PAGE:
Q. It’s six years since we last interviewed you about your work. How has the work changed in that time?
In the recruitment and selection areas there’s been an ever increasing emphasis on ensuring that candidates have a positive experience.
In the past there has been a tendency to race to use new technology and to an extent the human touch was lost.
Today it’s about using technology to carry out the best and most accurate assessments that help employers to make good selection decisions, but at the same time ensuring that candidates are valued as individuals.
Q. For someone who doesn’t work in the talent industry it can be difficult to know what exactly each of us does. Could you talk us through a typical process in your work for Fiona Wilson Talent Services (FJWTS)?
Typically I begin by looking at any documentation about the role I am assessing for.
This includes job descriptions, role specifications, plus any competency models. as well as speaking to relevant people in order to gain a real understanding of the requirements of the role. Working out what is most important to understand about the candidates is crucial.
I then go on to choose the assessment methods that will be most effective and give the most useful information to the client about who is best fitted to the role.
I communicate to the candidates beforehand about the assessments.
Most assessments are carried out online, so it’s really important to reach out to candidates and ensure that they’re comfortable with what they need to do.
Typically the recruiting client gets written reports and verbal feedback and, importantly, the candidate has the opportunity to receive verbal and written feedback, whether they are successful or not.
Q. You gave some great advice last time we interviewed you. Here we’d like to follow up on that advice, in more detail.
Following on from your advice about investigating a potential employer (‘ensure that you really understand the nature of the organisation you are applying to’): what tips do you have on how to do this?
Have a really good look around on their website, research the history of the organisation and particularly look at any information about their future plans.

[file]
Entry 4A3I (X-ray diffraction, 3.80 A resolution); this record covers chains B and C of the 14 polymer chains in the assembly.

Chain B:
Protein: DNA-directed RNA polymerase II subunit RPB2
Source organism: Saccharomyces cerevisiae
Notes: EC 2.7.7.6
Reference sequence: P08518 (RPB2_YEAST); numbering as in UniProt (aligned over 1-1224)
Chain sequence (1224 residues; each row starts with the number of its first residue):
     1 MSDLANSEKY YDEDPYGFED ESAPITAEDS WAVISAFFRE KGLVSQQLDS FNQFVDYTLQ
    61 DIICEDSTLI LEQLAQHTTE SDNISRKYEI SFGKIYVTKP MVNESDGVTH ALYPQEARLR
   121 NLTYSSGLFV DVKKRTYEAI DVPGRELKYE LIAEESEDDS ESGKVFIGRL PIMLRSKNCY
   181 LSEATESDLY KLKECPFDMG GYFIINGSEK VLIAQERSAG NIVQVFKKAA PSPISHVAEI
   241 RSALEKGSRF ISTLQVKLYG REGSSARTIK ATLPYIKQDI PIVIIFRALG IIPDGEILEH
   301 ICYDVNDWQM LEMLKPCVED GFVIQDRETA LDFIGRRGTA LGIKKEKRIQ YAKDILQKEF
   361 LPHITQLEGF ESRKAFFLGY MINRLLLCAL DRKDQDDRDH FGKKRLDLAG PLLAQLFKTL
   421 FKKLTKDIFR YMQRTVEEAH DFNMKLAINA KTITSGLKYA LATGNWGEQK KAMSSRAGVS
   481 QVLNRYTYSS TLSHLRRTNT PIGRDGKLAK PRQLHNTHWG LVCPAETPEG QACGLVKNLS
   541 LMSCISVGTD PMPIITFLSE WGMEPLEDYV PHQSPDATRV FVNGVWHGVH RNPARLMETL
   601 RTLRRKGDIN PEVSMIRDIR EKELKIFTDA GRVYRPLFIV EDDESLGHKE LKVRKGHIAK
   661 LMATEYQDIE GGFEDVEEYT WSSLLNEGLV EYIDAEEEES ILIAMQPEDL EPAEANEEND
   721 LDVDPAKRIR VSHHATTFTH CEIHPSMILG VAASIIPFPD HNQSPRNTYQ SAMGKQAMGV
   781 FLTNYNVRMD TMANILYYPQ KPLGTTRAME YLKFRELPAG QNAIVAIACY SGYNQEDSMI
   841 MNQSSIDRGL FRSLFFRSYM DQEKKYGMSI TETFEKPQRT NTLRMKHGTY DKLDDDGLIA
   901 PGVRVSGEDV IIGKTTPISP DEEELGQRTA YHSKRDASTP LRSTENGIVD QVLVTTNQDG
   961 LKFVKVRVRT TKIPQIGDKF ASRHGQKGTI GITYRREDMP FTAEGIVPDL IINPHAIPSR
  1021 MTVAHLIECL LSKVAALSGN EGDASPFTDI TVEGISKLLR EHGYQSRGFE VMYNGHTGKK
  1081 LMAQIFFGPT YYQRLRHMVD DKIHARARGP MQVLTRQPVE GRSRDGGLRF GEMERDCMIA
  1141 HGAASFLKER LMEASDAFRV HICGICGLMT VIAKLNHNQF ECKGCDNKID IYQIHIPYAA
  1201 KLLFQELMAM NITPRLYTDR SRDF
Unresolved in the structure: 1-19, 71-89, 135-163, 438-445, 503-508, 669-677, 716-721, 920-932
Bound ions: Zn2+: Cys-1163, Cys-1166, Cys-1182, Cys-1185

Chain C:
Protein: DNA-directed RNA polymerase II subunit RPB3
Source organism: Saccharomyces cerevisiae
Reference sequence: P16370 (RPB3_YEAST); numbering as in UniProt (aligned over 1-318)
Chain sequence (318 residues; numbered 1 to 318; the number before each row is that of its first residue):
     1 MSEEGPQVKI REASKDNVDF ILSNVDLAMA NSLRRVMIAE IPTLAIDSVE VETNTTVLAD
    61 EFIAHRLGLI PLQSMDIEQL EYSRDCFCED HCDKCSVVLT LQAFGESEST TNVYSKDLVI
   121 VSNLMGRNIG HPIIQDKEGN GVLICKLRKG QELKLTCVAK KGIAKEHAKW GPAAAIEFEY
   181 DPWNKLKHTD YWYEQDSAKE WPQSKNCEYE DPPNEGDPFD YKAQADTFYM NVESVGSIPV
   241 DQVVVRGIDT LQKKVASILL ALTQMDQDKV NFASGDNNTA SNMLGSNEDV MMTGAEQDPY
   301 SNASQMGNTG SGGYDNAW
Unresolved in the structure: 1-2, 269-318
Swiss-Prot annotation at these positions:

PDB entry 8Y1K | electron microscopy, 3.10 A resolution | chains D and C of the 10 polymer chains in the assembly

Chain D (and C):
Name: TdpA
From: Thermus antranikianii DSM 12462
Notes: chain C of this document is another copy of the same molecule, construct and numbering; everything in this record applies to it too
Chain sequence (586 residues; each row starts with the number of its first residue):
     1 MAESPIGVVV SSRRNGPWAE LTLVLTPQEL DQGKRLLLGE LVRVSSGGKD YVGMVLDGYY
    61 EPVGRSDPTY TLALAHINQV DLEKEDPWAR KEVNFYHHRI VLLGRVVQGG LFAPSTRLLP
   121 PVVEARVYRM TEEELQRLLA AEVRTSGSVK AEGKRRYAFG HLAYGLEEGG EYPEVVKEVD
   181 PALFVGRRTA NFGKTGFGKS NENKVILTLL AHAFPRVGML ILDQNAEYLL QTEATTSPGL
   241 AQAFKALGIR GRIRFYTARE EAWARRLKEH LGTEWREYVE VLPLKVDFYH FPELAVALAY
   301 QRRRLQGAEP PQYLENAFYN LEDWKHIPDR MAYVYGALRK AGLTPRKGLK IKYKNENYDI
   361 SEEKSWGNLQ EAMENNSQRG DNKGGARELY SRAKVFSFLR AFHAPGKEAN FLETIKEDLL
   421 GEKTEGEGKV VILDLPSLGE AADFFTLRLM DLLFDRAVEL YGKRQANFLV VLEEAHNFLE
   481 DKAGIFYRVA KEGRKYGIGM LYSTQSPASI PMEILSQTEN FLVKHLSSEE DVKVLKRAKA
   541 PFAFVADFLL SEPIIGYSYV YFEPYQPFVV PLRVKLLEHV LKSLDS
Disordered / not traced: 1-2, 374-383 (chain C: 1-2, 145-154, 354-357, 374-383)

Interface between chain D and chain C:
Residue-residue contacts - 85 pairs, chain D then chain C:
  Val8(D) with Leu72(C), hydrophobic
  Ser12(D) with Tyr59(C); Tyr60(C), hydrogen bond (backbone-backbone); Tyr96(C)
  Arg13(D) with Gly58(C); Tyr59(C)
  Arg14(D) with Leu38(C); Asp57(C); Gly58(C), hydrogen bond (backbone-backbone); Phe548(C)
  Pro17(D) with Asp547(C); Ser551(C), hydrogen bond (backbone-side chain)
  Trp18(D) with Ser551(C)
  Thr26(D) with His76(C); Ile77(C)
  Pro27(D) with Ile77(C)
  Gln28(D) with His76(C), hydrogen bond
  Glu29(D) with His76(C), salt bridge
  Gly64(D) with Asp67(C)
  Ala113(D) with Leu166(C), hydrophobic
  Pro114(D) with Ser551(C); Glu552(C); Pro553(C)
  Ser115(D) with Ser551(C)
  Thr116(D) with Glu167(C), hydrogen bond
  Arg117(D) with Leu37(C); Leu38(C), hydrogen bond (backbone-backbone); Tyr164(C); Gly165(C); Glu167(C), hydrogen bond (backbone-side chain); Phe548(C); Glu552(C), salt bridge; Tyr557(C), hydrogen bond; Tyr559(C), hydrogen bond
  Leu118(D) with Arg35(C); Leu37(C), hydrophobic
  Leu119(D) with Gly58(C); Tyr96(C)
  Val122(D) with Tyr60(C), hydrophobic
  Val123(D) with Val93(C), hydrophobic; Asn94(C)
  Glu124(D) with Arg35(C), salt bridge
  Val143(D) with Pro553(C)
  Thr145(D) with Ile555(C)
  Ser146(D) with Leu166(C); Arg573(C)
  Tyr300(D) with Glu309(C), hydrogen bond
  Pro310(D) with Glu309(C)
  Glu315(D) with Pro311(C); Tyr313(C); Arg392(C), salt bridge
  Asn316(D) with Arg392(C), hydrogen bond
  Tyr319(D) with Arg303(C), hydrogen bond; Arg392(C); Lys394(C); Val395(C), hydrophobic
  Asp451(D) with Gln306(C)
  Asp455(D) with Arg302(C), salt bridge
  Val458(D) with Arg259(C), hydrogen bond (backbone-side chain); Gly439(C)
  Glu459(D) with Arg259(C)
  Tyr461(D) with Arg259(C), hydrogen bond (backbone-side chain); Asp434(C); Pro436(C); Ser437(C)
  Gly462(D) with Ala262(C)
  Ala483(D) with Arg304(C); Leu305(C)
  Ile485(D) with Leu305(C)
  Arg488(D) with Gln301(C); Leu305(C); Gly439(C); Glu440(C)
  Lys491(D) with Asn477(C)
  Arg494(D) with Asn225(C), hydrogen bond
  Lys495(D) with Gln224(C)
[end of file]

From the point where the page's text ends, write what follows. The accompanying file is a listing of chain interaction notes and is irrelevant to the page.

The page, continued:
Many organisations these days put information about their stated values and competency models on their websites, which can give a useful insight into their organisational culture.
Look at the language they use to describe themselves and their values and assimilate this into your thinking.
If there are any annual reports available these often give a good insight. Research the issues, trends and opportunities affecting the organisation and their sector.
Also try and find more informal sources of information. As ever, LinkedIn is useful. Look at the things that people who already work for the organisation are saying.
Don’t forget the Twitter feeds of people who work for the organisation.
Drawing all of this information together will provide useful clues that will help you best tailor your approach to a potential employer.
Q. And following on from your point about providing evidence at interviews (‘When it comes to interviews make sure that you have examples of work you have been involved in that you can use to illustrate your capabilities’): what tips do you have on how exactly to do this?
Once you’ve established a full picture of what the prospective employer expects you to achieve, and how they believe you should go about this, sit down and put this information to good use.
Look back over your career and look at this from the point of view of the interviewers.
Work up some specific examples of things you have achieved so that you can put these forward as evidence to support your case.
Remember that employers are also looking to understand how you go about achieving results, as well as the results themselves, so make sure you are able to describe exactly how you go about delivering successful work.
Q. Thank you. And outside work?
I’m enjoying a summer of cricket with the World Cup in England and the Ashes series.